Goal 1 Trees that do not need balancing should have no balancing operations performed on them;
Goal 2 Determining if a tree does not need balancing should be a low cost, constant overhead; and
Goal 3 Trees do not need to be perfectly balanced, but should be reasonably balanced and avoid degenerative unbalance.
The present invention modifies the algorithms described in Sleator and provides new complementary but independent algorithms to provide a series of improvements that achieves the above design goals.
In accordance with exemplary embodiments of the present invention, Goal 1 is achieved by triggering tree manipulations only when a tree becomes unreasonably unbalanced. Achieving this goal requires defining and monitoring “unreasonably unbalanced”, and the present invention achieves Goal 2 by providing a mechanism that does so in an efficient, low cost manner. Goal 3 is achieved by a first mechanism that improves the amount a semi-splay sequence restores balance to a tree by reducing the number of times semi-splay operations are needed to reduce imbalance, and a second mechanism that complements the first mechanism to further improve tree balance, particularly in a worst case scenario.
As indicated above, a modified semi-splay tree balancing operation is performed only when a tree becomes abnormally unbalanced, i.e., when there is an abnormally long access to an item in the tree. Additionally, the present invention determines when a tree should be balanced by a mechanism that is low in cost and that has a constant overhead.
The ideal maximum weight of a perfectly balanced binary tree is defined by cieling (lg(n)), which can be performed in two very fast assembly instructions on Power PC, clz (count leading zeros) and sub (subtract). A simple counter during any search of the tree will determine the weight w(i) of the item being searched. A simple counter that is incremented when items are inserted and decremented when items are removed will determine n. Thus, according to an exemplary embodiment of the present invention, splaying is performed when the weight of the item being searched w(i)>=c* cieling(lg(n))+e. Although semi-splaying can be performed at any desired depth without departing from the scope of the invention, inasmuch as semi-splay reduces the depth of the nodes by about half, as indicated previously, it is generally desirable to semi-splay when the depth is about double the ideal depth. This has been confirmed by experimentation setting c=1 and e=lg(n). Additional tuning can also be done with this equation. For example, e could be expanded to be max (5,lg(n)) to impose minimum heuristics.
Once it is determined that a splaying operation should be performed to balance an unreasonably unbalanced binary search tree; various balancing procedures are performed depending on the item being accessed, its relationship with respect to the root of the tree, and on other factors. Some of these procedures are the same as disclosed in Sleator, while others differ from Sleator in such a way as to improve the overall balancing process.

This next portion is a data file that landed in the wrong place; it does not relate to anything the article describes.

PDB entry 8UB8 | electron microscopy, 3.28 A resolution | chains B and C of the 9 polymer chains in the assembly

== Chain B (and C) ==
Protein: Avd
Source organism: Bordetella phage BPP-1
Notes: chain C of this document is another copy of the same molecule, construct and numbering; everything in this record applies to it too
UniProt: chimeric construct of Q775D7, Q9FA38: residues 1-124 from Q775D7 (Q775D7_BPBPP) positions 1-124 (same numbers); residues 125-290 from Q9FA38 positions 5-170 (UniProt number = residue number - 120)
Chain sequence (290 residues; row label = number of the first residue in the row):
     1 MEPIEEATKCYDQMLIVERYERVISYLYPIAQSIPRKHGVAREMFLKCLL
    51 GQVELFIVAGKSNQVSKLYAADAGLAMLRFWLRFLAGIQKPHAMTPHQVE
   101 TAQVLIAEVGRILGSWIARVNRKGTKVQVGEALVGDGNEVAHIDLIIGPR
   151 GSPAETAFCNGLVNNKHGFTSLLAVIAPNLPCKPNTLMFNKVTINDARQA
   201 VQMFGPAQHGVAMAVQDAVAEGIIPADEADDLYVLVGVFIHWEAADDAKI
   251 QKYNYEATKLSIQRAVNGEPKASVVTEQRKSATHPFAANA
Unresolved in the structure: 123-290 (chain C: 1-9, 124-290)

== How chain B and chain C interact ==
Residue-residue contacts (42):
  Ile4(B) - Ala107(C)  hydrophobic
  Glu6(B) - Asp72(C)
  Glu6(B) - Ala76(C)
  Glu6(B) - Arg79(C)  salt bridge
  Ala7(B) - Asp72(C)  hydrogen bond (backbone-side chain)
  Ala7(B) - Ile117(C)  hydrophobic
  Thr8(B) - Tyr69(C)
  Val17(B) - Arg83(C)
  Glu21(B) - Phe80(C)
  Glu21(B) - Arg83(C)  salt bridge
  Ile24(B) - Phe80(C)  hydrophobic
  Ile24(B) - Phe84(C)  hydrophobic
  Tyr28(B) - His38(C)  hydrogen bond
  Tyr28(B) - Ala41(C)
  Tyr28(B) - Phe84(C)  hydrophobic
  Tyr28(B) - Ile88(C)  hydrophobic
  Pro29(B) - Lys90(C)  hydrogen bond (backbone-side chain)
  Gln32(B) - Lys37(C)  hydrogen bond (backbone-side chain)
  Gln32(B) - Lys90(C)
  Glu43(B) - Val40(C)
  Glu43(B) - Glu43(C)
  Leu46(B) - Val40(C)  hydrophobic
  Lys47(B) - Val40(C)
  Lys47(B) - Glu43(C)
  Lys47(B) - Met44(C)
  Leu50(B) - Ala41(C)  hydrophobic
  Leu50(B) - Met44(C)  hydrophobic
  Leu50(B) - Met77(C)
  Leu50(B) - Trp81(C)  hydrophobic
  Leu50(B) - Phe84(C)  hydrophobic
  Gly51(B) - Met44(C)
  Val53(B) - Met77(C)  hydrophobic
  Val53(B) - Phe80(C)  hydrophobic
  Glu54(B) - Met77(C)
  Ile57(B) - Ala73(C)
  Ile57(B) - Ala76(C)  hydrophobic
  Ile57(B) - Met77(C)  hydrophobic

It is relatively common, however, where the parent's right child is NULL (i.e., does not contain an item) and the grandparent's right child is not NULL as shown in
In general, experimentation has proven the balancing procedures illustrated in
The balancing algorithm described above runs very rarely and is very tolerant to the tree being improved underneath it. As a result, additional improvements that run independently of the semi-splay process can also be provided so long as they do not interfere with the effectiveness of semi-splay.
Every time a search of or insert into a binary search tree is performed, on the order of lg(n) nodes are looked at. According to further exemplary embodiments of the invention, the information that is gathered is used to further improve binary tree balancing. In particular, it has been recognized that by looking at only the last three nodes along the access path, situations can be identified where the tree can be made better (i.e., how the total weight and maximum individual weight of the tree can be improved). The procedure is very inexpensive, and often very effective.
The method begins by searching for a node in a binary search tree in a conventional manner, while keeping track of depth as the search is performed (Step 1602). The process is continued until a node is found (Step 1604). A determination is then made whether the node depth is greater than a threshold (Step 1606). If the node depth is not greater than the threshold (No output of Step 1606), the method ends for that node. If the node depth is greater than the threshold (Yes output of Step 1606), a balancing operation is performed on the node (Step 1608). Step 1608 may include the modified bottom-up semi-splaying balancing procedures described with reference to